“In tandem with this political reality, in the past few weeks, His Excellency the President has visited some of our neighbours namely; South Africa, Angola, Namibia, Mozambique and Zambia. He undertook these visits as part of a broader diplomatic initiative to appraise his counterparts on developments in the country since his ascendancy to the presidency of the Republic of Zimbabwe,” Minister Moyo told the country’s diplomats on Monday.
Next week, President Mnangagwa will visit Botswana on a State Visit where he is expected to sign several economic deals running into hundreds of millions of dollars.
Last month, the Zimbabwean leader attended the World Economic Forum gathering in Davos, Switzerland.
There, President Mnangagwa met with several businesspeople who expressed interest in investing in Zimbabwe.
During his visit to South Africa on December 21 2017, he met with Zimbabweans based in that country and already the fruits of that interaction are being felt as the Diaspora Infrastructure Development Group (DIDG)-Transnet have invested US$400 million in struggling parastatal National Railways of Zimbabwe (NRZ).
More good news continue following revelations that giant steelmaker ZISCO Steel is set to re-open soon.
Hong Kong-based Tian Li, a subsidiary of R and F Properties is set to invest
US$2 billion and information at hand shows that groundwork has been covered in the re-opening of the country’s economic growth catalyst.
Last week, the US Embassy revealed in a tweet that their country is ready to do business with Zimbabwe, after years of friction.
‘Zimbabwe should expect high level visits by the US Government; American businesses are opening shop in Zimbabwe,’ read the tweet.
American company Pizza Hut will open shop before the month is out.
On January 14 2018, prominent South African businessman and Guma Group leader Robert Gumede came to the country to invest US$1,2 billion in various projects across the economy.
On January 26 2018, Russia’s acting Ambassador to Zimbabwe Dmitry Korepanov revealed that the Eastern European country’s Foreign Affairs Minister Sergei Lavrov would be visiting Harare soon.
Minister Lavrov last visited the country in 2014 for the ground-breaking ceremony of the US$4 billion platinum project in Darwendale.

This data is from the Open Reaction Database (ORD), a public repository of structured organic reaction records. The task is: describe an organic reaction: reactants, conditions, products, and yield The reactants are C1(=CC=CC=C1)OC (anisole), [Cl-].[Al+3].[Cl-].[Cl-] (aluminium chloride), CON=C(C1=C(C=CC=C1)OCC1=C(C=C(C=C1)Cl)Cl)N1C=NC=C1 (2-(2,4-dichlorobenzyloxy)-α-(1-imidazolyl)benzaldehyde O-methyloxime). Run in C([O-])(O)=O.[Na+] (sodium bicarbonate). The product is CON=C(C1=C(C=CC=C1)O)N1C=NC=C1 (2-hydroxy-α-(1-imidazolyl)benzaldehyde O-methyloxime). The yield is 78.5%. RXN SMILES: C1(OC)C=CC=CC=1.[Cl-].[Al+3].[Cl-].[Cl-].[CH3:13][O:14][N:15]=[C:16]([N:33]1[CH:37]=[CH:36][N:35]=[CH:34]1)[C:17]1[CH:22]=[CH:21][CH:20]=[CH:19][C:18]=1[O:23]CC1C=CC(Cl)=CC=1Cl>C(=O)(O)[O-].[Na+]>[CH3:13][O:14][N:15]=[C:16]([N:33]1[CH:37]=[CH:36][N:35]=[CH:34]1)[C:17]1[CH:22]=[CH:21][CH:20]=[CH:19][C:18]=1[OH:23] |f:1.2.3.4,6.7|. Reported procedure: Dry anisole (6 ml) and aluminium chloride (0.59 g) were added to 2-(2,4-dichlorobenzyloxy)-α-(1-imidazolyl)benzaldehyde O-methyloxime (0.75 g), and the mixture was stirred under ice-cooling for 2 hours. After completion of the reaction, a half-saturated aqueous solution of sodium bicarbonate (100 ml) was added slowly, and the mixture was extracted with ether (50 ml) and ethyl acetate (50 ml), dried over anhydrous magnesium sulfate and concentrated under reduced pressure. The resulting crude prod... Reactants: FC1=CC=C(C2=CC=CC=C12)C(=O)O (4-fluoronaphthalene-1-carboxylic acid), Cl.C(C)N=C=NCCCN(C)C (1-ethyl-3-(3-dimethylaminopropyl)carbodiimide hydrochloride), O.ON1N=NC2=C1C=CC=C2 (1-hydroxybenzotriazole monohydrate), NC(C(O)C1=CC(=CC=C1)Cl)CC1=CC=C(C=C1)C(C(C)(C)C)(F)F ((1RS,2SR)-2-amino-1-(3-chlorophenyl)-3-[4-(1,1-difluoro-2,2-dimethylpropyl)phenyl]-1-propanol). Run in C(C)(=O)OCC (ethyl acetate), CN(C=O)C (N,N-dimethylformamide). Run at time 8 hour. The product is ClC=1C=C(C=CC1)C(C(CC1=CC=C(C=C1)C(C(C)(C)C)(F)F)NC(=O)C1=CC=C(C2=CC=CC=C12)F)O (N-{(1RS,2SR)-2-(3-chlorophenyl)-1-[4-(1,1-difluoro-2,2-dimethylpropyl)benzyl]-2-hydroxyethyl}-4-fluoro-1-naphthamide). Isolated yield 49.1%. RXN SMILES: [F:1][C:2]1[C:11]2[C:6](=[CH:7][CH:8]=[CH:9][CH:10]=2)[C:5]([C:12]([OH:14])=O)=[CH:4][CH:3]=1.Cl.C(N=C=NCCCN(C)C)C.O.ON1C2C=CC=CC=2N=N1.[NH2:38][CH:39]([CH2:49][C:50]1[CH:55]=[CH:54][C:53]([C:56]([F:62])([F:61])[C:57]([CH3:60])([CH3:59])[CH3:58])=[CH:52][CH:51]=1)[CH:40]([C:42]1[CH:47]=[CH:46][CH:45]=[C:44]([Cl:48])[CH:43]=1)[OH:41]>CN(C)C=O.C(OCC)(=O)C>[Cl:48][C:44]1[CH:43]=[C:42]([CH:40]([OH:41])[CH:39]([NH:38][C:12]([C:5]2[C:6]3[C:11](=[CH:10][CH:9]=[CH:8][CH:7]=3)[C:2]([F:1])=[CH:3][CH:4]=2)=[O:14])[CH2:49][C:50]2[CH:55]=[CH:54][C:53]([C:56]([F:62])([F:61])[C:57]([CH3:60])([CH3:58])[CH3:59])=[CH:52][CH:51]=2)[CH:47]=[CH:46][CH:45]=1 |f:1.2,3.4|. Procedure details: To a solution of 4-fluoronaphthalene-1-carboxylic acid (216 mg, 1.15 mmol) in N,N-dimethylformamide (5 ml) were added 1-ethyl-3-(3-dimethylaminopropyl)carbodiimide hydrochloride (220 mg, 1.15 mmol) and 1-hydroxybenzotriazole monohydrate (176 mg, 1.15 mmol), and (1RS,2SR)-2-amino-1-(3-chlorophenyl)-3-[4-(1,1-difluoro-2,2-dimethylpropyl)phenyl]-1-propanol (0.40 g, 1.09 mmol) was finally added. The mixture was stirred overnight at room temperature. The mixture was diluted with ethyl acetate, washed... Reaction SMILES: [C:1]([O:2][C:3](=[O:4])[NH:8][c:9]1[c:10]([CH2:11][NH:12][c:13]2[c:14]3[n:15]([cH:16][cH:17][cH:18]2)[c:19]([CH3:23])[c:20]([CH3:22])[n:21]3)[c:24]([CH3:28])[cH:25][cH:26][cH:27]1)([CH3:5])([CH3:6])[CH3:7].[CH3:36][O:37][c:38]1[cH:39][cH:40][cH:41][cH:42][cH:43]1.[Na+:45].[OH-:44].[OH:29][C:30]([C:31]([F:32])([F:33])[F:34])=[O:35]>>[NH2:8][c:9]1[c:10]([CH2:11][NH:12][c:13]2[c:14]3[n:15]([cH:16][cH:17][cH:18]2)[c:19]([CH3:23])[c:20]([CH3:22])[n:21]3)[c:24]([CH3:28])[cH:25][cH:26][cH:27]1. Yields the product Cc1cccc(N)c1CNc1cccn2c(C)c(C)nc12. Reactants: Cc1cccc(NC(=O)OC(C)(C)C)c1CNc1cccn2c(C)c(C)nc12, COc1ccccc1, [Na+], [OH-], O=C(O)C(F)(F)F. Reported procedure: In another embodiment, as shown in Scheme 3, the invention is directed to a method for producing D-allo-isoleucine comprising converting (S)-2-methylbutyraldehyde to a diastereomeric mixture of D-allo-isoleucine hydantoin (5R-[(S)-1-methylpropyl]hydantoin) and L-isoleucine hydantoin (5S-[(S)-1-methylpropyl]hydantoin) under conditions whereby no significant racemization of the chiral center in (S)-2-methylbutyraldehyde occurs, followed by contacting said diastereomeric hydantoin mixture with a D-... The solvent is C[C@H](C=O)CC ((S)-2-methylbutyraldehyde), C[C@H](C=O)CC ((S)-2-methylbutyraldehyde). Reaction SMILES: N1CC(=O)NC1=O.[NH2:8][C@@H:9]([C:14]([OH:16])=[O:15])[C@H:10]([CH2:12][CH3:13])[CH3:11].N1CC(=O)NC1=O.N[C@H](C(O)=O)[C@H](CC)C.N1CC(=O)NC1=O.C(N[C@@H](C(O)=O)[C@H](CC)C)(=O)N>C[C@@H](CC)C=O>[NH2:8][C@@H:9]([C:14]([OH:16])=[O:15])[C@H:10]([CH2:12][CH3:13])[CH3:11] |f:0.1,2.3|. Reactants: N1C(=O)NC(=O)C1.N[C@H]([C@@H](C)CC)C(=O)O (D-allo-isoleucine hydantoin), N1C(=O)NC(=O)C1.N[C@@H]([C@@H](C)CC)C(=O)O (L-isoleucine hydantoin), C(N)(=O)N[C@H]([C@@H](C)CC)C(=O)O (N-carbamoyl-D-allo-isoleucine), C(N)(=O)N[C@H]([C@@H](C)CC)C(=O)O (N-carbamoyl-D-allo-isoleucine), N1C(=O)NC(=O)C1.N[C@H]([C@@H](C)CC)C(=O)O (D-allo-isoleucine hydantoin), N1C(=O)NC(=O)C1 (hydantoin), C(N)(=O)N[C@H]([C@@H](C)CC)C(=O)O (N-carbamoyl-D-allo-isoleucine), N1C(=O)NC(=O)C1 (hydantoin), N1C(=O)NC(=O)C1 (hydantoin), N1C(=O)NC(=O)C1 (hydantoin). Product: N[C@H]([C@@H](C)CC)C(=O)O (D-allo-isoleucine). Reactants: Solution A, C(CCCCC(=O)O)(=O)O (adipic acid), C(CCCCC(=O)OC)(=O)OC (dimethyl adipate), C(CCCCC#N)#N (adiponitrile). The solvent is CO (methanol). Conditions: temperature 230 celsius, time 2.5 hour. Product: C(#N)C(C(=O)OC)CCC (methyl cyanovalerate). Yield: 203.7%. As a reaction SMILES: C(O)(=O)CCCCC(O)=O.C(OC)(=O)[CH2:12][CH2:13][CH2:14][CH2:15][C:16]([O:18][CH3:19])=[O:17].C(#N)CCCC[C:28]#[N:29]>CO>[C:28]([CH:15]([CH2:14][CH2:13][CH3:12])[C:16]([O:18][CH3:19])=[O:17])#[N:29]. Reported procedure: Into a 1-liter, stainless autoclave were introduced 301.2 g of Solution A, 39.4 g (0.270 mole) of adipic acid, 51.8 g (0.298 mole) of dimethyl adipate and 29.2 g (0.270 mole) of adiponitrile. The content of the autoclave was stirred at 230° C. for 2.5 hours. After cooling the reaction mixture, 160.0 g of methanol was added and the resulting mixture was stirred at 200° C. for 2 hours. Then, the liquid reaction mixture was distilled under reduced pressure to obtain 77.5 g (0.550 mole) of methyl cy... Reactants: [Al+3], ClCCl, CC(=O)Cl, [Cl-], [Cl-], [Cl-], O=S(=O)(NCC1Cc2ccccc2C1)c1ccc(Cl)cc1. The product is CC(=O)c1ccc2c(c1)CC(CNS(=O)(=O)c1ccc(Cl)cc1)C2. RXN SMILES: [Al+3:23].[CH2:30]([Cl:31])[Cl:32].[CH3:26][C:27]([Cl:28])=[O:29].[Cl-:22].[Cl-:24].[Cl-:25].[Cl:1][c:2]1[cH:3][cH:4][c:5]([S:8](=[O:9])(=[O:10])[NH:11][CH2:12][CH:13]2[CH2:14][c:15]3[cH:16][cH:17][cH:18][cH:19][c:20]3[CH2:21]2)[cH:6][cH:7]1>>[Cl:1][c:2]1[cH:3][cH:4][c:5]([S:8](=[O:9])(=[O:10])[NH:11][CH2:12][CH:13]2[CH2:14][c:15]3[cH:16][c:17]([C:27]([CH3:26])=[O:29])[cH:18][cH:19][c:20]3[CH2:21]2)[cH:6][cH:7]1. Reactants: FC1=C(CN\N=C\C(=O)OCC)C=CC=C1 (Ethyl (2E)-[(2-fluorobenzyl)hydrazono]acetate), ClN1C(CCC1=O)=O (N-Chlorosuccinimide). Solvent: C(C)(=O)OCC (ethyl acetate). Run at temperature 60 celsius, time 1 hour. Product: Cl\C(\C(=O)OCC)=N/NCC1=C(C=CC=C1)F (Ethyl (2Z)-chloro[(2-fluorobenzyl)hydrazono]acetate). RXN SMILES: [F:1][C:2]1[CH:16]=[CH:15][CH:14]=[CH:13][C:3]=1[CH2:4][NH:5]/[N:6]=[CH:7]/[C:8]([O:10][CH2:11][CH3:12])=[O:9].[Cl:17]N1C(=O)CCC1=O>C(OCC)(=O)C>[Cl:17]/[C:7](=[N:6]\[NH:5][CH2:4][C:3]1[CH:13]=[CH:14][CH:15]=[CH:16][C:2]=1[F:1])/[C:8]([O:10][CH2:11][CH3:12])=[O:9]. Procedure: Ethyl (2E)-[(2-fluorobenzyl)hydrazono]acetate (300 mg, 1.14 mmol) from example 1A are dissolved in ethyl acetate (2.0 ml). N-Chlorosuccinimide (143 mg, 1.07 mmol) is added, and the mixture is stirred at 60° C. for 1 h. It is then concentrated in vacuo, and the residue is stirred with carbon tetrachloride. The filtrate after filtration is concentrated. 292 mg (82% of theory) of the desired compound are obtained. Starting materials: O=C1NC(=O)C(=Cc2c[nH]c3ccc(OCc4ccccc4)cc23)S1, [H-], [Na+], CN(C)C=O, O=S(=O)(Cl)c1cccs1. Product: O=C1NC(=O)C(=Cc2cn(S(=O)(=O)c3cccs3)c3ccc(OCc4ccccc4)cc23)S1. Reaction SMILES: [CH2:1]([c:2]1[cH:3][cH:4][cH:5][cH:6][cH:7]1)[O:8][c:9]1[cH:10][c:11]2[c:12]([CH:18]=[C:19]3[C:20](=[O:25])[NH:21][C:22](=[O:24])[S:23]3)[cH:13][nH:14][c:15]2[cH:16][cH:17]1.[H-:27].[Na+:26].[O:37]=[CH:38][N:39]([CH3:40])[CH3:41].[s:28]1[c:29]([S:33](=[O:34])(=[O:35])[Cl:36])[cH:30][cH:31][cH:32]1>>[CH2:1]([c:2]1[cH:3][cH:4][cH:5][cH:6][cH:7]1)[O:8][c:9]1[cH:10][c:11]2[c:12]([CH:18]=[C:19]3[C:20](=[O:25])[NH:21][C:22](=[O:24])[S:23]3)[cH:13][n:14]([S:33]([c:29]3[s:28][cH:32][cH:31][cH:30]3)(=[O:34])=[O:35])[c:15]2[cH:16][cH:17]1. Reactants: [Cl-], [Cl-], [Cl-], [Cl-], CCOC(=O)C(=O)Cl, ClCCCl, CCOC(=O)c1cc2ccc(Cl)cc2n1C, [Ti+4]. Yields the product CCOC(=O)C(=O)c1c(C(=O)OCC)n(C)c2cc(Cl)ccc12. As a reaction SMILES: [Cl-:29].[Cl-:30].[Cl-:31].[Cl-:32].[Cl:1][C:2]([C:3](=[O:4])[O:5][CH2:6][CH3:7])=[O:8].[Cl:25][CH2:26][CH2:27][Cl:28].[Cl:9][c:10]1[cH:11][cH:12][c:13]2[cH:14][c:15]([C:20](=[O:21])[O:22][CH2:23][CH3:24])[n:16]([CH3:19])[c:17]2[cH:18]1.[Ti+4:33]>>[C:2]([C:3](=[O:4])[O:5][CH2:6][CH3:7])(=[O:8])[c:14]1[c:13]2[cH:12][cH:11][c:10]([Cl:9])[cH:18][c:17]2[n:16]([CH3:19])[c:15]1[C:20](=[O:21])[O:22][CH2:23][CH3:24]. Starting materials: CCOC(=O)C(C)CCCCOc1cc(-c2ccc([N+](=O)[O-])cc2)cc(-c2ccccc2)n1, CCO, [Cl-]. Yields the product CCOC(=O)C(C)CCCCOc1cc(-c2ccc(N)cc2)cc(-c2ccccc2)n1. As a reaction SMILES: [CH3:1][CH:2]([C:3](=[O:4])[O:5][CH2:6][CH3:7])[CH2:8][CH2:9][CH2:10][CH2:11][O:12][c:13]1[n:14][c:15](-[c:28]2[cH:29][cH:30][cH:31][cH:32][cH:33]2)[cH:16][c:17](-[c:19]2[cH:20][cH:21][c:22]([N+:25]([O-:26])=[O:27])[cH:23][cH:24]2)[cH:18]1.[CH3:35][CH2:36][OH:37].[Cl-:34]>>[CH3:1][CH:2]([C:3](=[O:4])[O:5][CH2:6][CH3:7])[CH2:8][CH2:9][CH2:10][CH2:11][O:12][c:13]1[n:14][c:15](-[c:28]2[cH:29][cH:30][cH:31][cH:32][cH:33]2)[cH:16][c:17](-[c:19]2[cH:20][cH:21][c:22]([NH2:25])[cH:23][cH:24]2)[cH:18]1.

President Mnangagwa, who will visit China in April this year, without doubt draws inspiration from former Chinese leader, the great Deng Xiaoping who spearheaded the Asian country’s unprecedented economic growth.
On December 18 1978, Deng, in a Communist Party Third Plenum of the 11th Central Committee of the Communist Party of China came up with the phrase ‘socialist market economy’ which has become a frequently used phrase in modern economic and development parlance.
The Chinese leaders, who attended that meeting in Beijing, that day adopted Deng’s pragmatic programme and launched economic reforms that gave birth to what is commonly referred to as the ‘New China’.
Deng’s reforms set off a series of seismic changes which started in the rural areas.
Interestingly, President Mnangagwa launched the Siyalima Project in Guruve, a project which is set to be a model of rural agricultural development in the country.
Deng then took the reform to the cities by experimenting with capitalism in designated Special Economic Zones (SEZs) and spreading it nationwide.
Zimbabwe is pursuing the issue of SEZs and has a board to that effect.
According to a December 19 2008 Commonwealth report titled Looking back over China’s last 30 years Deng’s reform was hailed as a second revolution.
“More than 35 years after the historical model introduced by Deng in reforming modes of production and organisation of economic institutions in China, the concept has survived the test of time. China is well on its way to catching up with the world’s largest economy, the US. It is also the world’s leading economy in terms of several international economic and business indicators.
Agriculture came first, followed by loosening of controls on foreign investment and creation of gigantic-scale manufacturing units. Indeed, there was no holding back of China once the first phase of economic reforms was over. Deng’s successors took forward his legacy by allowing the market to respond to pricing signals and never letting go of opportunities to encourage investment.”
As Zimbabwe forges ahead with its re-engagement programme, there is an overwhelming feeling, a buoyancy that signals the time has come.
Indeed that time has come as economic deals that will be signed in the coming few weeks will transform the country forever.